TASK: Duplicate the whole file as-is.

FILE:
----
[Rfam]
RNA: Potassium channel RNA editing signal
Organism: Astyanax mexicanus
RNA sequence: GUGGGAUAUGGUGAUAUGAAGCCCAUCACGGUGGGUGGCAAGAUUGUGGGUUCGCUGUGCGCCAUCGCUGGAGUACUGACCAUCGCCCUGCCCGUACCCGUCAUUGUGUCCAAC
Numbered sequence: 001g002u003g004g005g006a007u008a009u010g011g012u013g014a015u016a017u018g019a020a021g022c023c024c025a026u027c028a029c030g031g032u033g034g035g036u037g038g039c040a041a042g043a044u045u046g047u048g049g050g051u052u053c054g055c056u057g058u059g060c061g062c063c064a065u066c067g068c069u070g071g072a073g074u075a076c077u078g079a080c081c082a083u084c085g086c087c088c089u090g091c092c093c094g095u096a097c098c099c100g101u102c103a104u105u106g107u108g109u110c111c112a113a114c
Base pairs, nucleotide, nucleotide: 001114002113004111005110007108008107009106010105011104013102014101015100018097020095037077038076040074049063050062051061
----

[Rfam]
RNA: Potassium channel RNA editing signal
Organism: Astyanax mexicanus
RNA sequence: GUGGGAUAUGGUGAUAUGAAGCCCAUCACGGUGGGUGGCAAGAUUGUGGGUUCGCUGUGCGCCAUCGCUGGAGUACUGACCAUCGCCCUGCCCGUACCCGUCAUUGUGUCCAAC
Numbered sequence: 001g002u003g004g005g006a007u008a009u010g011g012u013g014a015u016a017u018g019a020a021g022c023c024c025a026u027c028a029c030g031g032u033g034g035g036u037g038g039c040a041a042g043a044u045u046g047u048g049g050g051u052u053c054g055c056u057g058u059g060c061g062c063c064a065u066c067g068c069u070g071g072a073g074u075a076c077u078g079a080c081c082a083u084c085g086c087c088c089u090g091c092c093c094g095u096a097c098c099c100g101u102c103a104u105u106g107u108g109u110c111c112a113a114c
Base pairs, nucleotide, nucleotide: 001114002113004111005110007108008107009106010105011104013102014101015100018097020095037077038076040074049063050062051061